This week, while we were all prepping to ring in the New Year, Buzzfeed published a gruff e-mail exchange between late-hedge fund manager Bob Wilson, and Bill Gates.
Gates wanted Wilson to join his 'Giving Pledge,' — something Wilson saw more as a social club for the super rich trying to feel good about themselves than an actual useful way to give back.
And since Wilson knew he didn't need Gates' pledge to give away almost $500 million, he saw the invite as a Regina George move to get him over to Gates' lunch table.
This is how it's done in billionaire land:
Gates opens his initial letter with a slight name drop — " I’m writing to let you know about an idea we’re calling the “Giving Pledge” that came out of a number of conversations that Melinda and Warren and I have had with a number of people over the past year."
And then Gates gets to the real point of the pledge, creating a club for like minded givers with events, etc. — "The key benefit of your getting involved in the pledge would be having people learn more from your example both in your pledge letter and your participation in the yearly events."
In short: On Fridays we wear pink, and it's really fun.
Now in life, Wilson was not big shaking hands and kissing babies. He was intimidating and direct, demanding and exacting. His curt responses to Gates, however, say as much about Gates and the state of charity among the super rich as they do about Wilson.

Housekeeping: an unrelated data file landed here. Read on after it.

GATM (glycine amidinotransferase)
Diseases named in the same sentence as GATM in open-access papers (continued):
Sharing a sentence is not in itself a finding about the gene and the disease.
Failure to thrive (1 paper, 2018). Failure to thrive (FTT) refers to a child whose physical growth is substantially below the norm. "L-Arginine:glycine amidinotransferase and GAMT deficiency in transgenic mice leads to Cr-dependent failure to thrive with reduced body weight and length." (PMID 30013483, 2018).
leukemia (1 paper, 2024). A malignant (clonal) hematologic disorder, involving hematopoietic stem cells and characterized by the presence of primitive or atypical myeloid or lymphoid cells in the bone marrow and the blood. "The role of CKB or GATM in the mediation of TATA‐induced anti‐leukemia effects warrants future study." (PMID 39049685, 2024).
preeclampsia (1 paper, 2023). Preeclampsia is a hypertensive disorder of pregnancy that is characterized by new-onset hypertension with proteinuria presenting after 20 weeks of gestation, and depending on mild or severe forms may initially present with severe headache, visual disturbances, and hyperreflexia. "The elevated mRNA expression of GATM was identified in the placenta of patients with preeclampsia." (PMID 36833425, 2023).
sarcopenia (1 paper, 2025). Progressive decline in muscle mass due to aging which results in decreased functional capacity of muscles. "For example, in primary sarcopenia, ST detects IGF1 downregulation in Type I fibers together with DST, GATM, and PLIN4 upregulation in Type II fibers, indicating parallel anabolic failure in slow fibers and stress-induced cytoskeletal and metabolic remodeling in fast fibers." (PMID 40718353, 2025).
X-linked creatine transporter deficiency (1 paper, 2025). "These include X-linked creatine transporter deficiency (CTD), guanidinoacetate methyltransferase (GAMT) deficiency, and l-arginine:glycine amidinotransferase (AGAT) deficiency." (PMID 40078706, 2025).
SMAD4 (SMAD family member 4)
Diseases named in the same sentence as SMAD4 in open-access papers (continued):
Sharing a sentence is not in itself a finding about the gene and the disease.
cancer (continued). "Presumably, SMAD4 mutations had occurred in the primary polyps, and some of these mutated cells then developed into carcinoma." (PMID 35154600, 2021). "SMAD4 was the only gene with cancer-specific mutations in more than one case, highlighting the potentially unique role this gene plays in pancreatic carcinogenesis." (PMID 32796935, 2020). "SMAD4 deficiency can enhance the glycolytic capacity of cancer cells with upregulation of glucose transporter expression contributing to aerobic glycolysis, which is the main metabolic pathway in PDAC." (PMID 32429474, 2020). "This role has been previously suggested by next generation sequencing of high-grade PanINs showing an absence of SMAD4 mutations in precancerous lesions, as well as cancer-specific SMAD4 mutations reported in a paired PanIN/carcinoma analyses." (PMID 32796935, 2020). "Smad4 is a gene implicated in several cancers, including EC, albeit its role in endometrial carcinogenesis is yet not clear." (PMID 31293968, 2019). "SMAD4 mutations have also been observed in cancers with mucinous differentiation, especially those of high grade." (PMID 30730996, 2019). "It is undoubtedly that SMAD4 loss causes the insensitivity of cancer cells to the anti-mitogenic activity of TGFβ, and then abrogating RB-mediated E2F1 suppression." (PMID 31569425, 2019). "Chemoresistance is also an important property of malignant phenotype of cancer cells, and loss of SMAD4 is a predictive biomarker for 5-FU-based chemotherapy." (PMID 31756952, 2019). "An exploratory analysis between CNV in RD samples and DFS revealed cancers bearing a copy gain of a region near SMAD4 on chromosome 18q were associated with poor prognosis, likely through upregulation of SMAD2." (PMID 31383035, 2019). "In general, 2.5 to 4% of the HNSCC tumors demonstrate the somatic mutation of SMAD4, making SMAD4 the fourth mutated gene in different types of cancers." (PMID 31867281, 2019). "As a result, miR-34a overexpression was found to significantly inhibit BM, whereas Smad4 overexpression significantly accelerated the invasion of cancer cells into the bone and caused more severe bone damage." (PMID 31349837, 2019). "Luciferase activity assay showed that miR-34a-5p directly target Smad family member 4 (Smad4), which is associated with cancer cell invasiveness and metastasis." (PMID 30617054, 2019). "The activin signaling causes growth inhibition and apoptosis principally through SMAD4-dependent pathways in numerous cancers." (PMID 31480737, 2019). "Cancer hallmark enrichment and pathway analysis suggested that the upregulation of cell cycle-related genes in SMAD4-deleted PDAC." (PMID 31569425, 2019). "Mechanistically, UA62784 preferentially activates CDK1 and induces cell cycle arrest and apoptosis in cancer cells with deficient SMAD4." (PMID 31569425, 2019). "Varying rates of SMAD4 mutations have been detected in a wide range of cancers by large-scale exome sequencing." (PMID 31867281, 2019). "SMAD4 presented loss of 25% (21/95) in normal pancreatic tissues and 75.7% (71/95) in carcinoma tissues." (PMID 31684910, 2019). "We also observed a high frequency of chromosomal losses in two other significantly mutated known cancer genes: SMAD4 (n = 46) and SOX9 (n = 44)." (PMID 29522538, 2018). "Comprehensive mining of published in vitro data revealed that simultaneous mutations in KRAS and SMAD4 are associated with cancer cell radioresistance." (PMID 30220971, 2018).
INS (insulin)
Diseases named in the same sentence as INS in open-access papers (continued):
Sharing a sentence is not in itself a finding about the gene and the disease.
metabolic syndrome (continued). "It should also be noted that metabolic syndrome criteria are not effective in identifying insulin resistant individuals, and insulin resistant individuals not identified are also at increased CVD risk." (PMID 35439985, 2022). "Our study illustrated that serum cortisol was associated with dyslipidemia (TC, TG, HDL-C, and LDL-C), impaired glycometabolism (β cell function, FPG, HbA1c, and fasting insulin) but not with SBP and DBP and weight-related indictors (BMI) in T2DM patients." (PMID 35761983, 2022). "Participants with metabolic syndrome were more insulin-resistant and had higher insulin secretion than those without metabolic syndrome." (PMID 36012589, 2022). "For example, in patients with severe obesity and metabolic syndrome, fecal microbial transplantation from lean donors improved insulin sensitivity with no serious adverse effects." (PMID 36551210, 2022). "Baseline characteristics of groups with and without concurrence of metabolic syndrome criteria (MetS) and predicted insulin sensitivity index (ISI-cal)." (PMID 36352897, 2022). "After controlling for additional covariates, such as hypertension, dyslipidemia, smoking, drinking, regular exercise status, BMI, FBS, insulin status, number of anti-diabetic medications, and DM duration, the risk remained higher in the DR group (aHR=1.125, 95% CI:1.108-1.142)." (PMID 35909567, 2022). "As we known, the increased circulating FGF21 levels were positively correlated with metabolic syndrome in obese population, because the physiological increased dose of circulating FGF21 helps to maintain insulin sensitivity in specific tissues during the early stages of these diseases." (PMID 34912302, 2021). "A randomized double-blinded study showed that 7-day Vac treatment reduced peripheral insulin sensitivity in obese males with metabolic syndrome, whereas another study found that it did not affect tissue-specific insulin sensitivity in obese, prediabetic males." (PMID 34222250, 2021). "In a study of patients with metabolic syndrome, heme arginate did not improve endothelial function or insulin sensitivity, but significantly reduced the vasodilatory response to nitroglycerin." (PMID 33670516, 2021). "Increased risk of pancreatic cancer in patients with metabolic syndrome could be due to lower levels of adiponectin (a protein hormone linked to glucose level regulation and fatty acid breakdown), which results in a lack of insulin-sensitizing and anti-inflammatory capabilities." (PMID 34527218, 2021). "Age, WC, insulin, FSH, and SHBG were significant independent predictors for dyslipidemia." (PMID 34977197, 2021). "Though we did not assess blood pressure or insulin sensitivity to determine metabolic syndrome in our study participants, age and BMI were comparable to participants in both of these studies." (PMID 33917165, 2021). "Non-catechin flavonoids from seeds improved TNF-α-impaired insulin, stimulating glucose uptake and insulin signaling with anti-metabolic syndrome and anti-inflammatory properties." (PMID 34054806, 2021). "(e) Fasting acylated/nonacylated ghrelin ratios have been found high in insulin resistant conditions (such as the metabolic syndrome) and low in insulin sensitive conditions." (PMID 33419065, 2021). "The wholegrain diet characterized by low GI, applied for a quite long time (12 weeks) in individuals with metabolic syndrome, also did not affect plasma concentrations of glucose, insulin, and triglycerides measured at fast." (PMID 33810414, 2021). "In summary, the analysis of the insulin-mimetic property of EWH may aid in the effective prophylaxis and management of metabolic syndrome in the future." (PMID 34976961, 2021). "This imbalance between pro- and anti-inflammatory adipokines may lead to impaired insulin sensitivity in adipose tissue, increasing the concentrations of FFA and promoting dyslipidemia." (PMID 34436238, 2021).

From Wilson's letter:
Your “Giving Pledge” has a loophole that renders it practically worthless, namely permitting pledges to simply name charities in their wills. I have found that most billionaires or near billionaires hate giving large sums of money away while alive and instead set up family-controlled foundations to do it for them after death. And these foundations become, more often than not, bureaucracy-ridden sluggards. These rich are delighted to toss off a few million a year in order to remain socially acceptable. But that’s it.
Wilson also said he wouldn't have any "fun" with these people anyway. These are the people that buy into what Peter Buffett (Warren's son) called "The Charitable Industrial Complex," in a New York Times column last year.
"Philanthropy," Buffett wrote, "has become the “it” vehicle to level the playing field and has generated a growing number of gatherings, workshops and affinity groups."
Unfortunately, he argues that these groups exist more to allow the rich to "s leep better at night, while others get just enough to keep the pot from boiling over."
To Buffett, the family controlled foundations and groups Wilson complained about lack real innovation. They throw money at systems that hurt people, instead of working to change systemic poverty and violence at its root.
This isn't to say it's not great to shake hands and kiss babies and show your face at a 'Giving Pledge' annual cook-out or something, if that's your thing, but it wasn't Wilson's. And to him, the schmoozing lacked substance. He didn't need anyone's help to give away almost the entirety of his $800 million fortune anyway.
Why should he have to wear pink on Fridays?
So he politely declined Gates' offer to sit at the 'Giving Pledge' table.
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